EU urges China to open up or risk trade backlash
BRUSSELS, Oct 24: The European Union urged China today to open its economy to more foreign investment as part of a ''two-way street'' between the trading powers or risk a backlash against its exports which are vital to China's growth.
The European Commission, mindful that the EU trade deficit exceeded 100 billion euros (5 billion) last year and that many member governments want to protect jobs, said China was helping depress EU inflation and boost its competitiveness.
But it also said in a policy paper it was time for China to accept its responsibilities as a member of the World Trade Organisation by lowering barriers to foreign firms and to improve low labour and environmental standards.
EU trade chief Peter Mandelson said access to EU markets helped China lift 180 million people out of poverty since 1990.
''But China's growing trade muscle means growing expectations.
China must fulfil its WTO obligations and commit to trading fairly,'' he said in a statement.
Trade ties have been strained this year by anti-dumping cases involving Chinese exports backed by some EU countries, principally Italy and France. The paper said EU opposition to openness would grow if the relationship did not seem reciprocal.
The paper accompanied a broad review of EU-China ties which said on human rights ''progress on the ground has been limited''.
The review also urged closer dialogue on climate change and said the EU should encourage oil and gas-hungry China to be ''an active and responsible'' partner in the world energy market.
Talks on a new, broad partnership pact between the EU and China are due to start in January.
RIGHTS DOWN THE LIST?
Mandelson, due to visit China in November, wants to open up the world's most dynamic markets as EU companies face low growth rates at home, and global trade talks at the WTO are deadlocked. Rights groups said the EU was too focused on economy issues. ''Human rights used to be at the top of every summit meeting and every diplomatic exchange,'' said Brad Adams, Asia director for Human Rights Watch. ''From where the Chinese are sitting, they are very happy because it's now well down on the list.'' European External Relations Commissioner Benita Ferrero-Waldner denied the EU was downgrading its rights concerns, including its calls for the release of prisoners held since the 1989 Tiananmen Square pro-democracy protests.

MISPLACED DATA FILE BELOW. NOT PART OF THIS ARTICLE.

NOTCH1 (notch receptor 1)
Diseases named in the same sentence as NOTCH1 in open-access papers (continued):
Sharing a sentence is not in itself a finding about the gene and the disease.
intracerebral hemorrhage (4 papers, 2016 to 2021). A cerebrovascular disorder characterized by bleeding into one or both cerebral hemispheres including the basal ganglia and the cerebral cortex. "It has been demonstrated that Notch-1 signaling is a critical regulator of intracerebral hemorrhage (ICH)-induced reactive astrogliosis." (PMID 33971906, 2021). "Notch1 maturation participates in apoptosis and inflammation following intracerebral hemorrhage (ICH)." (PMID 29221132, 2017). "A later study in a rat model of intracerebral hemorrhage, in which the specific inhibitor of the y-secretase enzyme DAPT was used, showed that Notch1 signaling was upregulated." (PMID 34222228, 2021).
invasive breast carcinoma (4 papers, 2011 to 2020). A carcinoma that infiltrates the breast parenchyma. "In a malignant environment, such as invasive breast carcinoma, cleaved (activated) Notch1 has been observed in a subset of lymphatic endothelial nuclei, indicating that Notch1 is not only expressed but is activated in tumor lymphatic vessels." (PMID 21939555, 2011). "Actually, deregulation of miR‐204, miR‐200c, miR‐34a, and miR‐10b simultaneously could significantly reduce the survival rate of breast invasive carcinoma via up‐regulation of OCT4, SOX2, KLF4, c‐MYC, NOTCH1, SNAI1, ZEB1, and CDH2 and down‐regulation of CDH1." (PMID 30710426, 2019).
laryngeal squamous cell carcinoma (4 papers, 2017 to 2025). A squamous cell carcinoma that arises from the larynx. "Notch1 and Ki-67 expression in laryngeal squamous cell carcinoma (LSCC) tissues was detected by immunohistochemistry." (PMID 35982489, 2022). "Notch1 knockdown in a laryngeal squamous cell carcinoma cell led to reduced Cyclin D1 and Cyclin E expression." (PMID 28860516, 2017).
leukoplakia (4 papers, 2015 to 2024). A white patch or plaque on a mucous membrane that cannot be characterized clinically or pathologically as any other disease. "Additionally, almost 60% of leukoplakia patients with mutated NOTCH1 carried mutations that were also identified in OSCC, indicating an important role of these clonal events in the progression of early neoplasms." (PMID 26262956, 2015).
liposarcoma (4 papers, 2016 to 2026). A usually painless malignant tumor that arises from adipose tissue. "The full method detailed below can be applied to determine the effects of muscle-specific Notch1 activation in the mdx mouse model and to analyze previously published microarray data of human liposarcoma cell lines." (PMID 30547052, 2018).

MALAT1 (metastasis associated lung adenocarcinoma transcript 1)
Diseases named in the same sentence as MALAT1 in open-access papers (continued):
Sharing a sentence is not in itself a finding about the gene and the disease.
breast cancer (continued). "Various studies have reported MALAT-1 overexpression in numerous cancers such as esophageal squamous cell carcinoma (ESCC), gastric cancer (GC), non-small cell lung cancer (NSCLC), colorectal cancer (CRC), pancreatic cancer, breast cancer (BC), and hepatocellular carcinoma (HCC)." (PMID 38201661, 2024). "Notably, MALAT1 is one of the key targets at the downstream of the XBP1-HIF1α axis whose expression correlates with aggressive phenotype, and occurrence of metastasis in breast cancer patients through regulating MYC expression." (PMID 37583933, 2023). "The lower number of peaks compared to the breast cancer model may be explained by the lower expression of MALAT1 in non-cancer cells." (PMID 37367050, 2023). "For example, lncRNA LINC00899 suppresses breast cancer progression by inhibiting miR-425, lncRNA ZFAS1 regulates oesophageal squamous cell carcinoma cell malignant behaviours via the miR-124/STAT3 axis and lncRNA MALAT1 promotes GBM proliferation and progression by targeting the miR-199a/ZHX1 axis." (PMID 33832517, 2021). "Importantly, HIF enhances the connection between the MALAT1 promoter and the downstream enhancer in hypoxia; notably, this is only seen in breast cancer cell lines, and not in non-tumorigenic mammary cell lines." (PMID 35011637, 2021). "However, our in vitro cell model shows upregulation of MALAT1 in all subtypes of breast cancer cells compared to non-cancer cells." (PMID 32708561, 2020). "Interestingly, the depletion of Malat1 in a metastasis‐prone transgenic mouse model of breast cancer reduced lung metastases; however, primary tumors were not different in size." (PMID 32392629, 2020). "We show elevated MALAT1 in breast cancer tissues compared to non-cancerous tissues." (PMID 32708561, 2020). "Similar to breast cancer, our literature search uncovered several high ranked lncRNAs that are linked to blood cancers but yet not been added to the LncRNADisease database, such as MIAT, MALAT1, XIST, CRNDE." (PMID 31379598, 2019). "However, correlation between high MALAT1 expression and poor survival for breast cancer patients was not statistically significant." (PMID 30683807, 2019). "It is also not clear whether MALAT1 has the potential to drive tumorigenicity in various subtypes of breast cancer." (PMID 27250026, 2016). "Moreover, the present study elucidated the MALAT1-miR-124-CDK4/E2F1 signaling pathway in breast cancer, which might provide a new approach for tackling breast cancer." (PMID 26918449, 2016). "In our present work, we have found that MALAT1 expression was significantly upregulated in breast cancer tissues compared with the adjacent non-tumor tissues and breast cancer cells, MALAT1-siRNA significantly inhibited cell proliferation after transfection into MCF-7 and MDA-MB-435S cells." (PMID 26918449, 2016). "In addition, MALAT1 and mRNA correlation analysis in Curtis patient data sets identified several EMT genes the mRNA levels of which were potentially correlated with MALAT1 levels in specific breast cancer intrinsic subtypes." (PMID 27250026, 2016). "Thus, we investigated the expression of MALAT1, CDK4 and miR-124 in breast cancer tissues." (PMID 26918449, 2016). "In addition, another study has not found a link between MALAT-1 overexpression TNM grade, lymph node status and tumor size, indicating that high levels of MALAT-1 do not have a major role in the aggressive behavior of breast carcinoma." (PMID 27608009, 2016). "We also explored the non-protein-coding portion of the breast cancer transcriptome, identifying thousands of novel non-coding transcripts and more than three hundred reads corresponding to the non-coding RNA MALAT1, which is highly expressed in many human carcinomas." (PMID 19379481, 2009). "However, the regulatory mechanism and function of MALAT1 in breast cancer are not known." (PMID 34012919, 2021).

''I think the most effective way to really improve the situation in China is like we did up to now, to work with the Chinese government and influence them where possible,'' she said.
EU-China trade doubled between 2000 and 2005, making China the bloc's top challenge on trade policy, the Commission said.
China recently made gains towards an ''early granting'' of the EU's Market Economy Status, which would make it easier for Chinese exporters to avoid anti-dumping tariffs, but Beijing needed to go further with reforms, it said.
The Commission also said it favoured dialogue in trade rows but warned it would turn to the WTO's courts if talks failed.
Brussels recently sued China at the WTO for the first time over what it sees as restrictions in China's auto sector.
The report listed concerns about doing business in China, ranging from rules that force foreign companies into joint ventures with local partners to rampant counterfeiting, closed public procurement markets and discriminatory regulations.
Chinese currency rules, seen as undervaluing the yuan, distorts trade but are ''moving towards increased flexibility'', it said.
Brussels urged other measures to boost China's domestic demand to help redress imbalances in the global economy.